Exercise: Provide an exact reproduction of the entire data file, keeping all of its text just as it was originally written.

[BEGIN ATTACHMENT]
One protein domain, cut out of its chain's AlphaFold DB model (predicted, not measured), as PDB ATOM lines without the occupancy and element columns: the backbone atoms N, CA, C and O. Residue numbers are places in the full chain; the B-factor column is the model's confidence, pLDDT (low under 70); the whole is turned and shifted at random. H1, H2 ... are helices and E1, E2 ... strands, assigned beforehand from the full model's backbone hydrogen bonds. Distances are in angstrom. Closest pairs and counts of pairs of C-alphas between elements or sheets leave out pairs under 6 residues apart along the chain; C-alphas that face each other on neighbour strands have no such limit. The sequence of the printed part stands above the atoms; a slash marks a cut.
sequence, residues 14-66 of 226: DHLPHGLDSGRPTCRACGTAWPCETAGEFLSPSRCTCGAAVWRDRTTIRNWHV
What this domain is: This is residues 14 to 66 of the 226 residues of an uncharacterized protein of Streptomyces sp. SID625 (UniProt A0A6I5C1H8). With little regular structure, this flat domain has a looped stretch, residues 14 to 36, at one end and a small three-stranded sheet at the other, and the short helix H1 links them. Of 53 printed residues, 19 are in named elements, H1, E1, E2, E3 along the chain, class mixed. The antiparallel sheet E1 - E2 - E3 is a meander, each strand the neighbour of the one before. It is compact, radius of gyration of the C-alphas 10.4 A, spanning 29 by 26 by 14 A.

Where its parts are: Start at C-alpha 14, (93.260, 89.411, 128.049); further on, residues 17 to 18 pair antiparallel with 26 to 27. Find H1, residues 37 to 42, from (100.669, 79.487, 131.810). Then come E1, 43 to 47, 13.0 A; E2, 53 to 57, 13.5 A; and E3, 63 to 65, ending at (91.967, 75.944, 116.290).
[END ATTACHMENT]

One protein domain, cut out of its chain's AlphaFold DB model (predicted, not measured), as PDB ATOM lines without the occupancy and element columns: the backbone atoms N, CA, C and O. Residue numbers are places in the full chain; the B-factor column is the model's confidence, pLDDT (low under 70); the whole is turned and shifted at random. H1, H2 ... are helices and E1, E2 ... strands, assigned beforehand from the full model's backbone hydrogen bonds. Distances are in angstrom. Closest pairs and counts of pairs of C-alphas between elements or sheets leave out pairs under 6 residues apart along the chain; C-alphas that face each other on neighbour strands have no such limit. The sequence of the printed part stands above the atoms; a slash marks a cut.
sequence, residues 14-66 of 226: DHLPHGLDSGRPTCRACGTAWPCETAGEFLSPSRCTCGAAVWRDRTTIRNWHV
What this domain is: This is residues 14 to 66 of the 226 residues of an uncharacterized protein of Streptomyces sp. SID625 (UniProt A0A6I5C1H8). With little regular structure, this flat domain has a looped stretch, residues 14 to 36, at one end and a small three-stranded sheet at the other, and the short helix H1 links them. Of 53 printed residues, 19 are in named elements, H1, E1, E2, E3 along the chain, class mixed. The antiparallel sheet E1 - E2 - E3 is a meander, each strand the neighbour of the one before. It is compact, radius of gyration of the C-alphas 10.4 A, spanning 29 by 26 by 14 A.

Where its parts are: Start at C-alpha 14, (93.260, 89.411, 128.049); further on, residues 17 to 18 pair antiparallel with 26 to 27. Find H1, residues 37 to 42, from (100.669, 79.487, 131.810). Then come E1, 43 to 47, 13.0 A; E2, 53 to 57, 13.5 A; and E3, 63 to 65, ending at (91.967, 75.944, 116.290).